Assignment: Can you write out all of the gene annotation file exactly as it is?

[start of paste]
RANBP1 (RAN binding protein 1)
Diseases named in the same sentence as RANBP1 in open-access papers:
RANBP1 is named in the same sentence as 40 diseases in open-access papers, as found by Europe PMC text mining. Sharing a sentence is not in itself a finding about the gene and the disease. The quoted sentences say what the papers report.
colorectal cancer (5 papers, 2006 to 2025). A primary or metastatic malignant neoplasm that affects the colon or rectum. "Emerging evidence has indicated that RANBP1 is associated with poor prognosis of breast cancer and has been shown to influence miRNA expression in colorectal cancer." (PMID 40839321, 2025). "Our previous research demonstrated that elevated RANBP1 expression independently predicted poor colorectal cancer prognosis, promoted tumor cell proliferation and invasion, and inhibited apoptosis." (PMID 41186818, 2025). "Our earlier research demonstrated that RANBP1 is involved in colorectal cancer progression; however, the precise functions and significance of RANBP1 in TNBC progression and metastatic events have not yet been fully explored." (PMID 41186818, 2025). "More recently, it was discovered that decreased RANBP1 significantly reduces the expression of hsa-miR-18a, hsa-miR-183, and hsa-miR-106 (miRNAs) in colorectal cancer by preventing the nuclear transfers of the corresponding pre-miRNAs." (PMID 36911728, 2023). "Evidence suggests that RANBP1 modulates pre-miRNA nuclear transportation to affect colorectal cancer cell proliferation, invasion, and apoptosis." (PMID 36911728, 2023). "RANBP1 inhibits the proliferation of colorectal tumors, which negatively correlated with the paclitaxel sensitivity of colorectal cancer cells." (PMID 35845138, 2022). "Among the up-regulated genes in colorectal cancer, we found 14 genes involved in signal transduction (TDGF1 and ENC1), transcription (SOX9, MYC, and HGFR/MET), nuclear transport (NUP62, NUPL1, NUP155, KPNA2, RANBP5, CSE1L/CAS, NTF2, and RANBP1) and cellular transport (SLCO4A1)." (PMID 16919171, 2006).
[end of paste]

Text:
RANBP1 (RAN binding protein 1)
Diseases named in the same sentence as RANBP1 in open-access papers:
RANBP1 is named in the same sentence as 40 diseases in open-access papers, as found by Europe PMC text mining. Sharing a sentence is not in itself a finding about the gene and the disease. The quoted sentences say what the papers report.
colorectal cancer (5 papers, 2006 to 2025). A primary or metastatic malignant neoplasm that affects the colon or rectum. "Emerging evidence has indicated that RANBP1 is associated with poor prognosis of breast cancer and has been shown to influence miRNA expression in colorectal cancer." (PMID 40839321, 2025). "Our previous research demonstrated that elevated RANBP1 expression independently predicted poor colorectal cancer prognosis, promoted tumor cell proliferation and invasion, and inhibited apoptosis." (PMID 41186818, 2025). "Our earlier research demonstrated that RANBP1 is involved in colorectal cancer progression; however, the precise functions and significance of RANBP1 in TNBC progression and metastatic events have not yet been fully explored." (PMID 41186818, 2025). "More recently, it was discovered that decreased RANBP1 significantly reduces the expression of hsa-miR-18a, hsa-miR-183, and hsa-miR-106 (miRNAs) in colorectal cancer by preventing the nuclear transfers of the corresponding pre-miRNAs." (PMID 36911728, 2023). "Evidence suggests that RANBP1 modulates pre-miRNA nuclear transportation to affect colorectal cancer cell proliferation, invasion, and apoptosis." (PMID 36911728, 2023). "RANBP1 inhibits the proliferation of colorectal tumors, which negatively correlated with the paclitaxel sensitivity of colorectal cancer cells." (PMID 35845138, 2022). "Among the up-regulated genes in colorectal cancer, we found 14 genes involved in signal transduction (TDGF1 and ENC1), transcription (SOX9, MYC, and HGFR/MET), nuclear transport (NUP62, NUPL1, NUP155, KPNA2, RANBP5, CSE1L/CAS, NTF2, and RANBP1) and cellular transport (SLCO4A1)." (PMID 16919171, 2006).